Latin America: Put the Countries Ahead of the Issues

Latin America: Put the Countries Ahead of the Issues

Long before we knew who the 44th president of the United States would be, Latin America experts began debating the list of priorities that should guide the next administration's regional policy. From Foreign Affairs to the Brookings Institution to the Washington Office on Latin America -- every magazine or think tank with a background in the region was shopping a set of ideas that could reverse the low tide of the Bush years.

Some argue for more emphasis on free trade, a robust regional security initiative, and a strategy to isolate Hugo Chávez and his populist ilk; others want to de-emphasize trade, limit the military's role in security operations, and encourage more engagement with the region's leftist leaders. Some suggestions are more convincing than others, but all the prescriptions for regional rebirth are flawed. My advice to President-elect Barack Obama is to be wary of any attempt to pin American policy to four or five objectives.

The region is far too diverse with far too wide a range of needs to narrow down to a short list of goals. American interests regarding a basket case like Haiti, an emerging heavyweight such as Brazil, and a middle-income neighbor like Mexico could not be more different. Trying to determine whether, for instance, maintaining good relations with Brazil deserves more or less attention than reducing gang violence in Central America is like asking whether defense is more important than health care; both are vital, though entirely unrelated.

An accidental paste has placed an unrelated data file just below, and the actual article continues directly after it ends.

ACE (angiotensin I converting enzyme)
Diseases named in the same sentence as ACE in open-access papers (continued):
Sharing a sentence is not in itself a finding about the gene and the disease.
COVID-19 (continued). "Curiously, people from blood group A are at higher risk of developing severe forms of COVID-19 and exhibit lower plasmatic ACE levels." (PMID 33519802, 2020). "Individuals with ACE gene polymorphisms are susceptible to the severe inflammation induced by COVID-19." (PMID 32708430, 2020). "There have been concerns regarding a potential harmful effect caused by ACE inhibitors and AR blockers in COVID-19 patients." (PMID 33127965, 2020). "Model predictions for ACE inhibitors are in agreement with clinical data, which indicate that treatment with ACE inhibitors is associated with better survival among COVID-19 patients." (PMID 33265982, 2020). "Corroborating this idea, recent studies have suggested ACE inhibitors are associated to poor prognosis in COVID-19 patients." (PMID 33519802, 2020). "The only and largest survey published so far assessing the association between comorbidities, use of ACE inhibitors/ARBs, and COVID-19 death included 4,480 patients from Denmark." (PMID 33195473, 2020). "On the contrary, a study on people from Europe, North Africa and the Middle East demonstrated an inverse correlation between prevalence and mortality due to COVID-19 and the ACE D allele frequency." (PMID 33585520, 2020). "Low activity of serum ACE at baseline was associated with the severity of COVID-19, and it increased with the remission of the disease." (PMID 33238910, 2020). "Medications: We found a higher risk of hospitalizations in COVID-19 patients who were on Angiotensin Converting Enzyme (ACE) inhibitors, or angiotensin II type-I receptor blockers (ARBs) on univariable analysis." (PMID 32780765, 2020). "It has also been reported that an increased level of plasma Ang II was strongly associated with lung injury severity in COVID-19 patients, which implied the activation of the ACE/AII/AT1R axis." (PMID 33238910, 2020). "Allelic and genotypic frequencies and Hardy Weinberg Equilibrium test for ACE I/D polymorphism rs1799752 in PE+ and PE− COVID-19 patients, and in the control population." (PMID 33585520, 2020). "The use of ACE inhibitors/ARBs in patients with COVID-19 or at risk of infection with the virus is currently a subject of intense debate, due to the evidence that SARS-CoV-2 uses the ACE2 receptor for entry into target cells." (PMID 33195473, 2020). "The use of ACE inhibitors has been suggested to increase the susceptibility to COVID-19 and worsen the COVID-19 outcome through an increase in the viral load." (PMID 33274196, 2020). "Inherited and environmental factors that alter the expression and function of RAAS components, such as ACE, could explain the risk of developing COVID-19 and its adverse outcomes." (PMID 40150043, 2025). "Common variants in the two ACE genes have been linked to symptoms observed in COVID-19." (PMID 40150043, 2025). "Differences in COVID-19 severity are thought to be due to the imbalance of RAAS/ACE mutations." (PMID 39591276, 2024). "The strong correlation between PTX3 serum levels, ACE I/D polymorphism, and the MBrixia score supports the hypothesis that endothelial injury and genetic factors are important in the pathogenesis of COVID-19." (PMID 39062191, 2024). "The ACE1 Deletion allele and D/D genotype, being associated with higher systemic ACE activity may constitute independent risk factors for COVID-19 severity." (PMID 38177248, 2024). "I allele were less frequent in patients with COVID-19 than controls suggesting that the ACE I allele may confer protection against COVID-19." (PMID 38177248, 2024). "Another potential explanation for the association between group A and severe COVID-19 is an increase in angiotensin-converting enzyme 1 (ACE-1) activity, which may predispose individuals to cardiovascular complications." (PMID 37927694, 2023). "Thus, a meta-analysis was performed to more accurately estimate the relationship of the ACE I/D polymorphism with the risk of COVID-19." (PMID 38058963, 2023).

Keep reading for free!

Get instant access to the rest of this article by submitting your email address below. You'll also get access to three articles of your choice each month and our free newsletter:

Or, Subscribe now to get full access.

Already a subscriber? Log in here .

What you’ll get with an All-Access subscription to World Politics Review:

A WPR subscription is like no other resource — it’s like having a personal curator and expert analyst of global affairs news. Subscribe now, and you’ll get:

  • Immediate and instant access to the full searchable library of tens of thousands of articles.
  • Daily articles with original analysis, written by leading topic experts, delivered to you every weekday.
  • Regular in-depth articles with deep dives into important issues and countries.
  • The Daily Review email, with our take on the day’s most important news, the latest WPR analysis, what’s on our radar, and more.
  • The Weekly Review email, with quick summaries of the week’s most important coverage, and what’s to come.
  • Completely ad-free reading.

And all of this is available to you when you subscribe today.

More World Politics Review